A new nationwide public opinion survey of Georgian citizens by the International Republican Institute’s (IRI) Center for Insights in Survey Research shows that a large majority of Georgians regard unemployment and other economic issues as the most important problems facing the country.
As IRI says, this survey does not capture the aftermath of protests that began on June 20, but the survey does, however, demonstrate a significant level of disenchantment with government attitudes toward Russia and frustration at economic and political stagnation across a broad spectrum of the Georgian population.
“Georgians are worried about the economy, and many see their own economic situation deteriorating,” said IRI Regional Director for Eurasia Stephen Nix. “Left unaddressed, feelings of economic stagnation can lead to a very fragile political environment, especially when accounting for ongoing pressures coming from Moscow. It is of paramount importance that all parties come together to address these basic and long-standing voter concerns.”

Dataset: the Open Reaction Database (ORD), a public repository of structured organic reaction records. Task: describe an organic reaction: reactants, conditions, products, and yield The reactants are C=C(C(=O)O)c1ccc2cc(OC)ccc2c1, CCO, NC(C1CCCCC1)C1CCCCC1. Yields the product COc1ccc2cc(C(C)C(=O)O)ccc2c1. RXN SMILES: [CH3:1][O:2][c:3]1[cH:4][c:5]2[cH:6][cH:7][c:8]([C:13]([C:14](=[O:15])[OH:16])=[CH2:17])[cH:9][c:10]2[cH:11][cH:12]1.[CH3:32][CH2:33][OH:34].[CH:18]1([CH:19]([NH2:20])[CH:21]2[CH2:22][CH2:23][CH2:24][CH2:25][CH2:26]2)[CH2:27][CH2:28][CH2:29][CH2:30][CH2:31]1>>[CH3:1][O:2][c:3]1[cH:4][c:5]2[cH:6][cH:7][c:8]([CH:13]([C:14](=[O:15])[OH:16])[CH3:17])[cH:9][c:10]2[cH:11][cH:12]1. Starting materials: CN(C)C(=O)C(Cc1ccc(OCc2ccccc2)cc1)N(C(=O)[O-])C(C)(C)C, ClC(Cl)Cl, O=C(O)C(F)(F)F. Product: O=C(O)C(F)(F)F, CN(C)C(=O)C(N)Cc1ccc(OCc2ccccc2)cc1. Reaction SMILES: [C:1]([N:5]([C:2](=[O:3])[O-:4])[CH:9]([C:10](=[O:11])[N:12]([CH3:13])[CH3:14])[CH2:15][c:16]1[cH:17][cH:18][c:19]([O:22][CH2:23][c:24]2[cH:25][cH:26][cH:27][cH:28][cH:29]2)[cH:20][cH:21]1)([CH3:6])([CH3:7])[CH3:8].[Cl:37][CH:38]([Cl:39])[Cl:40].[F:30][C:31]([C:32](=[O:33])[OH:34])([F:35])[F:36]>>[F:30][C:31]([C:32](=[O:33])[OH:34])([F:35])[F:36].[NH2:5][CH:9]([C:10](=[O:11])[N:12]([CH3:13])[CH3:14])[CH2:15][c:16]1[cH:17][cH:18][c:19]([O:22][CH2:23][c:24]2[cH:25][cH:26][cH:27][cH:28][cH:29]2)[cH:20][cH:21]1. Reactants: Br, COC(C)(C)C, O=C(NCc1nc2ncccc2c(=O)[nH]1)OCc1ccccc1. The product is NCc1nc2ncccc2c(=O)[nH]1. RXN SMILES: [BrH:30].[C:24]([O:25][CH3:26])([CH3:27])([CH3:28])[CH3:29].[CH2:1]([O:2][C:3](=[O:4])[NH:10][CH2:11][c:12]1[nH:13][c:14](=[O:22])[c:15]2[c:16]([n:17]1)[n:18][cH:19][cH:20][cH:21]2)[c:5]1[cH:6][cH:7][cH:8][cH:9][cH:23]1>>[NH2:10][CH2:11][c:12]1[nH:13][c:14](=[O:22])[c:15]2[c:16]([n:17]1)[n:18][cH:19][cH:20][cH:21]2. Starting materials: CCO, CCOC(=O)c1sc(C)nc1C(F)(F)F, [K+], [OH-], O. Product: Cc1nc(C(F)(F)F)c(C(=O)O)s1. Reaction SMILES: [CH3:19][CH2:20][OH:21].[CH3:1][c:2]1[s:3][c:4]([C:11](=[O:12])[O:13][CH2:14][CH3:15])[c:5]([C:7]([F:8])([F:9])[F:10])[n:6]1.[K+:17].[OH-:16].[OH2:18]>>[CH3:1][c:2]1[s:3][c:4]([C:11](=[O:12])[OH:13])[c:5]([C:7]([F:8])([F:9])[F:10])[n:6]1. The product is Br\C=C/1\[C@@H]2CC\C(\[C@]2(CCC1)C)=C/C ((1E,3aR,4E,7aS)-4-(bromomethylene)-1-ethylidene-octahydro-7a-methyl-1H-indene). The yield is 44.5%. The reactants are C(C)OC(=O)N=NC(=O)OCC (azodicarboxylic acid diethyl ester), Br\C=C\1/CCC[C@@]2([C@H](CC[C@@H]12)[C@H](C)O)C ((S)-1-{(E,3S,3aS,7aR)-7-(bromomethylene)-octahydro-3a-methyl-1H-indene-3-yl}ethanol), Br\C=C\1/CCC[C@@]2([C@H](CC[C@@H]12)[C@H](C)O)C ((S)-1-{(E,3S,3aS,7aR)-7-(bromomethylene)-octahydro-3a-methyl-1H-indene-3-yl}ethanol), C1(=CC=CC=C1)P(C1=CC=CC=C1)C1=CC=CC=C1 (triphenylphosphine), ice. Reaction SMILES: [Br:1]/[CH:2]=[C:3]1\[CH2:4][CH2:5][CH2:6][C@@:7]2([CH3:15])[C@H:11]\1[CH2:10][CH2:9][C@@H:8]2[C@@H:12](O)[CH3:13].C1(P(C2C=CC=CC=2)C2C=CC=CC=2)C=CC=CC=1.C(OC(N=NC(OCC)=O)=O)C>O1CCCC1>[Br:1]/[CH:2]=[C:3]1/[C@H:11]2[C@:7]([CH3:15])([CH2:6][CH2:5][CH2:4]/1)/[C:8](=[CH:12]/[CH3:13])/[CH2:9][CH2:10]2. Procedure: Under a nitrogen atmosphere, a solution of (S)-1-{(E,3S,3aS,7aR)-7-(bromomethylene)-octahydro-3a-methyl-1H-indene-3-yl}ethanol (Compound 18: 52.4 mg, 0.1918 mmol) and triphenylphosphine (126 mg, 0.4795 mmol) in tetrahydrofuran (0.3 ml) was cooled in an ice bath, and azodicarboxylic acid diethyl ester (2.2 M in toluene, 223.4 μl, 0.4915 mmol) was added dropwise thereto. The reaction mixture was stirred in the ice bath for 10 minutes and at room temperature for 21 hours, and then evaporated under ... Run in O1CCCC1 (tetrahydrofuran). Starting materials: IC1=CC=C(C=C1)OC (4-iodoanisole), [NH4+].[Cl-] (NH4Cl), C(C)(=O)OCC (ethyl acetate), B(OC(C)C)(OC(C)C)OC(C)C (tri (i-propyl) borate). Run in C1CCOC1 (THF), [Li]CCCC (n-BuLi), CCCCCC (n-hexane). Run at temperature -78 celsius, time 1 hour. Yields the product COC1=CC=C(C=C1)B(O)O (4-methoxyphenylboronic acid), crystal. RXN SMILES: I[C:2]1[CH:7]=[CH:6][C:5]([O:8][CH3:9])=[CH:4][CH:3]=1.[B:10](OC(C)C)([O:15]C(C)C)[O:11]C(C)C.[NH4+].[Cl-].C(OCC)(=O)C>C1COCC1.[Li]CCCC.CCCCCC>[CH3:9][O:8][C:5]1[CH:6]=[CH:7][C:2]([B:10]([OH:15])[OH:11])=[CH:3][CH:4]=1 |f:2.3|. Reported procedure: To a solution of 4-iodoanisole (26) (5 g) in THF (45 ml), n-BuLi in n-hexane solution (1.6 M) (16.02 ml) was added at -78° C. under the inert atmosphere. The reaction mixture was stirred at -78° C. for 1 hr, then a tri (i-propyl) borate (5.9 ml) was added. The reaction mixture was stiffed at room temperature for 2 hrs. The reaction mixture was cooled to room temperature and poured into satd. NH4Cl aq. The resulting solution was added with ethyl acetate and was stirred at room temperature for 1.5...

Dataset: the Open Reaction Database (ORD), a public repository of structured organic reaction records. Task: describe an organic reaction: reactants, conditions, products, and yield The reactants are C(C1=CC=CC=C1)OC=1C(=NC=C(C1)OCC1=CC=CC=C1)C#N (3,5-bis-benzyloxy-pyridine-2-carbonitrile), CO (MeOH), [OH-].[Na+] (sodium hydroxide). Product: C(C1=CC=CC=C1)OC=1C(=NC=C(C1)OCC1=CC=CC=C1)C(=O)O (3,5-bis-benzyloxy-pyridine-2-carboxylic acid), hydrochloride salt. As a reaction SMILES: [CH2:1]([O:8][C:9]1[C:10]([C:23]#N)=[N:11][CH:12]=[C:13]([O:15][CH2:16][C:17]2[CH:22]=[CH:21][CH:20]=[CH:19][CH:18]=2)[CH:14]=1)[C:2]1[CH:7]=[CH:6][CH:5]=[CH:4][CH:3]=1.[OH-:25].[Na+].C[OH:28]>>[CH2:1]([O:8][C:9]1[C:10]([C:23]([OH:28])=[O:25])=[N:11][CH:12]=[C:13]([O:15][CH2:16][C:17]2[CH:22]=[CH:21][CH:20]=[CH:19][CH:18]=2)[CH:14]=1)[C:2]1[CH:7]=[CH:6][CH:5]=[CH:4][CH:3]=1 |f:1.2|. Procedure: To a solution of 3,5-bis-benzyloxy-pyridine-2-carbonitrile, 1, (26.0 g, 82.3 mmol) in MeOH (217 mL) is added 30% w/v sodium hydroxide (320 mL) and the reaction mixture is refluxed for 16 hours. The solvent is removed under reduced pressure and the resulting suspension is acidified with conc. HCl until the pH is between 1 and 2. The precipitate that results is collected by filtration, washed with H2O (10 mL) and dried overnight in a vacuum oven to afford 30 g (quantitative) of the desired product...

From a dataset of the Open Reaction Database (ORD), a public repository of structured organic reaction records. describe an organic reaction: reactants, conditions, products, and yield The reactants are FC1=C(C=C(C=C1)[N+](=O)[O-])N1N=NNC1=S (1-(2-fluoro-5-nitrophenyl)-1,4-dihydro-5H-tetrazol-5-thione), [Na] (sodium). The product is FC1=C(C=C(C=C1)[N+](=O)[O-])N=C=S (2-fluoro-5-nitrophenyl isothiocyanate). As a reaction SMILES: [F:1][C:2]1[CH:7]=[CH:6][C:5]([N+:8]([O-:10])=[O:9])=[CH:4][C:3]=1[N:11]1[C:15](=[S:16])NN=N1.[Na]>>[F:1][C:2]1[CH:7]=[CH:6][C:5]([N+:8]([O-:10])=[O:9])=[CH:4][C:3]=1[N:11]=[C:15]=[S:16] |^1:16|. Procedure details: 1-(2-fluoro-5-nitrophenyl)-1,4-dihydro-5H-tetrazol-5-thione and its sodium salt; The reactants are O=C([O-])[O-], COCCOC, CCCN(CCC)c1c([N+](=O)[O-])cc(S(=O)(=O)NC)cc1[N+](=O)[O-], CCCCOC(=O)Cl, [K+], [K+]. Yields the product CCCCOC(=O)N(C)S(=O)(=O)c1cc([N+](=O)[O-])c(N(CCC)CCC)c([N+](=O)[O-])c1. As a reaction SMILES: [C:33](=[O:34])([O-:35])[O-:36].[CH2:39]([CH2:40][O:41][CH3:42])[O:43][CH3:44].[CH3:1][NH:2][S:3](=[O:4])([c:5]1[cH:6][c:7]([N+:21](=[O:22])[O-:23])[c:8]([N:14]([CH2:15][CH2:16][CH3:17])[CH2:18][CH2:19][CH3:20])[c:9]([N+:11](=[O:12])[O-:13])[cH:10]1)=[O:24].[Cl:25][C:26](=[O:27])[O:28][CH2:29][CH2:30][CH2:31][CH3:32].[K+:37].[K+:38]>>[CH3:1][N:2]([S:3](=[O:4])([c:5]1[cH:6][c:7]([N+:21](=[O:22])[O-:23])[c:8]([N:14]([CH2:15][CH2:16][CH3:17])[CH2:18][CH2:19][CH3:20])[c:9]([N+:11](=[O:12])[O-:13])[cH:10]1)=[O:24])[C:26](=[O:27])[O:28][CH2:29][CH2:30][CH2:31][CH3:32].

According to the survey, 73 % of Georgians identified unemployment as one of the biggest problems facing the country, followed by the cost of living (34 percent) and poverty (28 percent). Consistent with last year’s findings, 40 percent of Georgians noted that their financial situation has remained unchanged over the last 12 months, and 49 percent of said that their financial situation has worsened over the same period.